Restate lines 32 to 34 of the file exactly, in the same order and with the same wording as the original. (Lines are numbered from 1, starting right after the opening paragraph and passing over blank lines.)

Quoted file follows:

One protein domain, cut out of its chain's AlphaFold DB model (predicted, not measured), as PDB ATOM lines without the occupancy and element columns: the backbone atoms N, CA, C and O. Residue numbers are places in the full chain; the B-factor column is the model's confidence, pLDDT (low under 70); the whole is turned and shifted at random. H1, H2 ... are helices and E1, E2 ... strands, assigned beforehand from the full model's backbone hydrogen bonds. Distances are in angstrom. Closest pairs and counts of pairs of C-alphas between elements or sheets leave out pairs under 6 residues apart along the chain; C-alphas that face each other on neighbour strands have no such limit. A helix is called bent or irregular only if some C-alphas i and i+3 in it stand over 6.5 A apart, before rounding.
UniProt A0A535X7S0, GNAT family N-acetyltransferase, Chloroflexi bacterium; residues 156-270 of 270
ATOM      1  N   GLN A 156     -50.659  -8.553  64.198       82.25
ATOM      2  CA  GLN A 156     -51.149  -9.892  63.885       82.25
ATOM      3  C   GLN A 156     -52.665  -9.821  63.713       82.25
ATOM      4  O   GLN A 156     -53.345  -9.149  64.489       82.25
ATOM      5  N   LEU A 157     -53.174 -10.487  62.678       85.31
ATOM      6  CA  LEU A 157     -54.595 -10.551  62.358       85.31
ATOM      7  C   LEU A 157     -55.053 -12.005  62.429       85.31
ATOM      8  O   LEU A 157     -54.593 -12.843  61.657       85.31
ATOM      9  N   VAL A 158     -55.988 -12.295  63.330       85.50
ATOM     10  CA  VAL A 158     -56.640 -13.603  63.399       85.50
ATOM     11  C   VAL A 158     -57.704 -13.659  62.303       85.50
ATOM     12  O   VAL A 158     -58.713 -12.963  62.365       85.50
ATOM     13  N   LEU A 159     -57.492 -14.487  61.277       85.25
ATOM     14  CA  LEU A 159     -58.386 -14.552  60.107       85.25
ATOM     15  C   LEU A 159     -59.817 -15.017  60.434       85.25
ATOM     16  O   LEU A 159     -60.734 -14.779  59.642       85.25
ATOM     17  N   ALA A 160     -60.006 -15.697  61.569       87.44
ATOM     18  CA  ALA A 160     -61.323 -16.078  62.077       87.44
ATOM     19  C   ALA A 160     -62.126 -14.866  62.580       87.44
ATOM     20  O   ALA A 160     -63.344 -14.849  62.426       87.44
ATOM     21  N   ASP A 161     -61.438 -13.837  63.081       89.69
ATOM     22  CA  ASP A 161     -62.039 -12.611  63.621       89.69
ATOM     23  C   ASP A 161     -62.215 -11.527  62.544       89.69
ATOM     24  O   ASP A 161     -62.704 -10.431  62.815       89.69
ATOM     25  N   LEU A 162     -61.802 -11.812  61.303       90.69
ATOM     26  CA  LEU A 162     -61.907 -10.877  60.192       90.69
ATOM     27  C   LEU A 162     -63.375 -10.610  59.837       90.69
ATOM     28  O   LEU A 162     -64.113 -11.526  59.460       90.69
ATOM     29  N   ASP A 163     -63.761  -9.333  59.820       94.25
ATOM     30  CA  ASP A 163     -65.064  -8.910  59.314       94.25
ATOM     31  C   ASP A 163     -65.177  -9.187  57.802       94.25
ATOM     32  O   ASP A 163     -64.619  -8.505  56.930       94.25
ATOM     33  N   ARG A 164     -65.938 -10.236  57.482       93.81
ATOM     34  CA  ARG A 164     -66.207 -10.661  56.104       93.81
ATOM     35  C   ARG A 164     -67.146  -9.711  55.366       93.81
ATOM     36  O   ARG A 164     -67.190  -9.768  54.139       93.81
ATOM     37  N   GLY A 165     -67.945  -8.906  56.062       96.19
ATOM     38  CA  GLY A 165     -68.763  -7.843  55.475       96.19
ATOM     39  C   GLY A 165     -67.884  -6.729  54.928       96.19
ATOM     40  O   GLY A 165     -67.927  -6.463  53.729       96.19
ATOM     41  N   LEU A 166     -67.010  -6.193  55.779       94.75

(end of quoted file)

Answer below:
ATOM     31  C   ASP A 163     -65.177  -9.187  57.802       94.25
ATOM     32  O   ASP A 163     -64.619  -8.505  56.930       94.25
ATOM     33  N   ARG A 164     -65.938 -10.236  57.482       93.81